Shopping? Check out our latest product comparisons

Uuni: the wood-fired pizza oven that fits inside a suitcase

By

January 22, 2013

The Uuni is a lightweight, wood-burning pizza oven that's small enough to fit in a kitchen...

The Uuni is a lightweight, wood-burning pizza oven that's small enough to fit in a kitchen and cooks a pizza in under three minutes

Image Gallery (5 images)

For a top-notch pizza, the best places to go usually make theirs the old-fashioned way, in a wood-fire oven. Unfortuantely, unless you've got the budget and space to build a full-sized brick oven, you're not going to be able to make your own pizzas at home the same way. It's a gap the Uuni is looking to fill. The Uuni is a lightweight, wood-burning pizza oven that's small enough to fit in a kitchen and cooks a pizza in under three minutes.

London-based inventor Kristian Tapaninaho devised the Uuni after he realized there was no practical way for him to have a wood-fire oven in his rented house without spending a lot of money and then leaving it behind when he moved. He still wanted the authentic flavor that gas or electric heat couldn't provide, so he spent a year designing and testing ideas for a more compact wood-fueled furnace. He eventually settled on a working prototype and named it "Uuni," which translates literally to "oven" in his native Finnish.

The oven itself is 12 cm x 36 cm x 48 cm, which is compact enough to fit in a suitcase or take to a park. The prototype weighs 7 kg (about 15 lbs), but Tapaninaho claims the final version will be under 5 kg (about 11 lbs). Thus far, the prototypes have been constructed from a mild steel, but the finished production model will use stainless steel and have a black finish.

Thus far, the prototypes have been constructed from a mild steel, but the finished product...

Tapaninaho has not revealed exactly how the oven works – he wants to protect some of the methods he used to build it – but he has stated that it does use wood for fuel and reaches temperatures as high as 450°C (800°F). After 15-20 minutes of pre-heating, the Uuni can fully cook a pizza in about 3 minutes. The oven remains heated as long as it is kept stocked with wood, which needs to be refilled every 20 minutes or so.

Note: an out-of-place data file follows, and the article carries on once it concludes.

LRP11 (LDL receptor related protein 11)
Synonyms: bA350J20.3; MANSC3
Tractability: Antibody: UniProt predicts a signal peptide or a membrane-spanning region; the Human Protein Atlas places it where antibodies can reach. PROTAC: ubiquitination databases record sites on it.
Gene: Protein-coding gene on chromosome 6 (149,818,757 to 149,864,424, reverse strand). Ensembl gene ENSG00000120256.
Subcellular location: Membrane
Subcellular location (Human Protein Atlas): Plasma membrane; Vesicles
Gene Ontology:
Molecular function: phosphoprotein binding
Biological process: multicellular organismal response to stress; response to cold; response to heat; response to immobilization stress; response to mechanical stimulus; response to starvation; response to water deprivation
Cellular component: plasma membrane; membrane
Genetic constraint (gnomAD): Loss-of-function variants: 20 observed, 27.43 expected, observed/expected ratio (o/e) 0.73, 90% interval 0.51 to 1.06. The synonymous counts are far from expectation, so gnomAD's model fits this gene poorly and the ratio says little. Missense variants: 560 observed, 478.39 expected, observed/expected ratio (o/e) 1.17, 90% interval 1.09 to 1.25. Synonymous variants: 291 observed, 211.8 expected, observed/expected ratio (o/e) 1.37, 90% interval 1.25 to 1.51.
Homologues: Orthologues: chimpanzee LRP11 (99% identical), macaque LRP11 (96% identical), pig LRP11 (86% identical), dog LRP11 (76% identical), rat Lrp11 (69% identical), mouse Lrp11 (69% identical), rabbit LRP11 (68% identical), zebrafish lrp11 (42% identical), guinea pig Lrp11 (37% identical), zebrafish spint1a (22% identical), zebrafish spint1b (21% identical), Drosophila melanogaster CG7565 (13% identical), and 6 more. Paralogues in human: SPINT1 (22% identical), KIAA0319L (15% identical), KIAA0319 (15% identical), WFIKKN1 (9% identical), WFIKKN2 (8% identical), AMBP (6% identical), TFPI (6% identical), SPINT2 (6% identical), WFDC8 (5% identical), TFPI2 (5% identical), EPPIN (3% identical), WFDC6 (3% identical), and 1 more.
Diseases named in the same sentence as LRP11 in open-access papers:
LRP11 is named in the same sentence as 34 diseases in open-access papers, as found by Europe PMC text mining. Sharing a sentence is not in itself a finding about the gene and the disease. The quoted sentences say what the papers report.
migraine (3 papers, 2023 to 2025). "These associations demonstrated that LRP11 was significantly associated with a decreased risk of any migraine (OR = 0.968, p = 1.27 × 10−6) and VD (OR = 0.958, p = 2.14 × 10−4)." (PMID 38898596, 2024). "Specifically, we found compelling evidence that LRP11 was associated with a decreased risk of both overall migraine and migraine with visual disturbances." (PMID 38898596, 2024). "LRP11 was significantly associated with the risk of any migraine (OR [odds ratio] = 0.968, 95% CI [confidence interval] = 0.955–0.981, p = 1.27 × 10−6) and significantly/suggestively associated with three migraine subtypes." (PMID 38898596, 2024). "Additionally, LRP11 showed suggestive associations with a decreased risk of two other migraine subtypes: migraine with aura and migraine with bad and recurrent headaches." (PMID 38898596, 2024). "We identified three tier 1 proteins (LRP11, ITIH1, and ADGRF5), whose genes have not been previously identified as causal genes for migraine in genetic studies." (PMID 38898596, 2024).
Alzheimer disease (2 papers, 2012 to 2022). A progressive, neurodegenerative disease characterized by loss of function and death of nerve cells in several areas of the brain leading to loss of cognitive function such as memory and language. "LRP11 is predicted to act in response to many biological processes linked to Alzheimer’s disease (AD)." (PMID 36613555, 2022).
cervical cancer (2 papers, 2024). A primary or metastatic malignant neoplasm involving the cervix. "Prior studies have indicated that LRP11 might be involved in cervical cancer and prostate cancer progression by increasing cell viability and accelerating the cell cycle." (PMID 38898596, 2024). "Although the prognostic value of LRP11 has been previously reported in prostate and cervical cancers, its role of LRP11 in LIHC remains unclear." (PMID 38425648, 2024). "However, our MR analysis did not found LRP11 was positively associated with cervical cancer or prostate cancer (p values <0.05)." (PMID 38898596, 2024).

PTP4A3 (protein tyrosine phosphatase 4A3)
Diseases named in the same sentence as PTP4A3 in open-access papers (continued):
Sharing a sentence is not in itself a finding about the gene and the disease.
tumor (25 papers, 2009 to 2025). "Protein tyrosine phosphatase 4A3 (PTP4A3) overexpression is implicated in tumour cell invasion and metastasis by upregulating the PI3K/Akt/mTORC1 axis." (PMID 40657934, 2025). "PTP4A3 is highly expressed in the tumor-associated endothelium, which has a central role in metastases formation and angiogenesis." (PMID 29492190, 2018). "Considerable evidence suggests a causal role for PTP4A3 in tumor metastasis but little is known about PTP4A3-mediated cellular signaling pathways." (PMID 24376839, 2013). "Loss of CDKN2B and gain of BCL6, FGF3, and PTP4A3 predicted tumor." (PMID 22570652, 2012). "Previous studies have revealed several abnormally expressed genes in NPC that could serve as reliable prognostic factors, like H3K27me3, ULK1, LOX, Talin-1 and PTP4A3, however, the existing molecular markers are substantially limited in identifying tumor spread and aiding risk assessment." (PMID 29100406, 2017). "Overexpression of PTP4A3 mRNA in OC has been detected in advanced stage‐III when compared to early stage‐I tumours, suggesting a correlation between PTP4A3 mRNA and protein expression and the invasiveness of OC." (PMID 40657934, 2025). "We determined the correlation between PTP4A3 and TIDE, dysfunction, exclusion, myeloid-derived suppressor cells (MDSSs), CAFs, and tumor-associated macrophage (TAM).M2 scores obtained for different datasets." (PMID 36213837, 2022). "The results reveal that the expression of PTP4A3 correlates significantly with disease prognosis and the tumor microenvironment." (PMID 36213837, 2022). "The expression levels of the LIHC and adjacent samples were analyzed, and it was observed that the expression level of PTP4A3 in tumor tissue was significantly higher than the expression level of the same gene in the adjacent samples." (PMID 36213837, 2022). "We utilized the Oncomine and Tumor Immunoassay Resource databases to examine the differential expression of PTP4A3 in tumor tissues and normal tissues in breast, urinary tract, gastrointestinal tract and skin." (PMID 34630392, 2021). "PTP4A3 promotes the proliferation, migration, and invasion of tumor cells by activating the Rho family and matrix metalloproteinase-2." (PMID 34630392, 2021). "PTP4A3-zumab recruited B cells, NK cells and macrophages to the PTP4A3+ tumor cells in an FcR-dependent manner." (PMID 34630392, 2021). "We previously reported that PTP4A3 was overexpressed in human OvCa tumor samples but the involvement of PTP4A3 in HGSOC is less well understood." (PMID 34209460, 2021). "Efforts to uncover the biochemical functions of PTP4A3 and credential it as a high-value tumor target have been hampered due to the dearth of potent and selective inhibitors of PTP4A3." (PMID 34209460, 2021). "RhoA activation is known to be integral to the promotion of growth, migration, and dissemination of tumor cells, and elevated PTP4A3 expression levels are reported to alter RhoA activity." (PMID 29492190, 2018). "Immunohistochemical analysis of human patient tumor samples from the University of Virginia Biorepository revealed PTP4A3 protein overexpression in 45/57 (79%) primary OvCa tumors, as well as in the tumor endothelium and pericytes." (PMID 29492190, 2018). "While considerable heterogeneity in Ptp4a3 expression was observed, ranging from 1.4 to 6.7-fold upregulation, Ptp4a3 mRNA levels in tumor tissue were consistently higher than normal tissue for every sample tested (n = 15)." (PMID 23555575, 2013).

Tapaninaho wrapped up a successful Kickstarter campaign to bring the oven into production last month, receiving over twice the amount of money he needed to reach his goal.

The Uuni Pizza Oven isn't available to purchase quite yet, but you can still pre-order one through the company's website to have it delivered in March of this year. Each oven costs £180 (about US$285) and will ship internationally with an extra shipping charge. If you're in the market you might want to order one soon though, because the website states it may not be accepting any more direct orders after the ovens go into production.

Source: Uuni

About the Author
Jonathan Fincher Jonathan grew up in Norway, China, and Trinidad before graduating film school and becoming an online writer covering green technology, history and design, as well as contributing to video game news sites like Filefront and 1Up. He currently resides in Texas, where his passions include video games, comics, and boring people who don't want to talk about either of those things.   All articles by Jonathan Fincher
Tags
4 Comments

It looks like something that would be great for a small apartment or a small house. Pehaps one could take it on camping trips or use it at camp sites? IMO; I think it is a neat idea.

BigWarpGuy
22nd January, 2013 @ 07:09 am PST

Seems like this would be a Carbon Monoxide risk if used indoors.

Edwin Austin
22nd January, 2013 @ 08:38 am PST

Wood, Schmood. Blodgett is best!

http://www.blodgett.com/conveyor_home.htm

nutcase
22nd January, 2013 @ 04:45 pm PST

A outdoor charcoal grill and a good pizza stone works great for pizza...wood fired and most folks already own one. I've been doing it for ten years, anyone that can both bake and grill can figure it out.

John Hemingway Parkes
23rd January, 2013 @ 06:37 am PST
Post a Comment

Login with your gizmag account:

Or Login with Facebook:


Related Articles
Looking for something? Search our 27,885 articles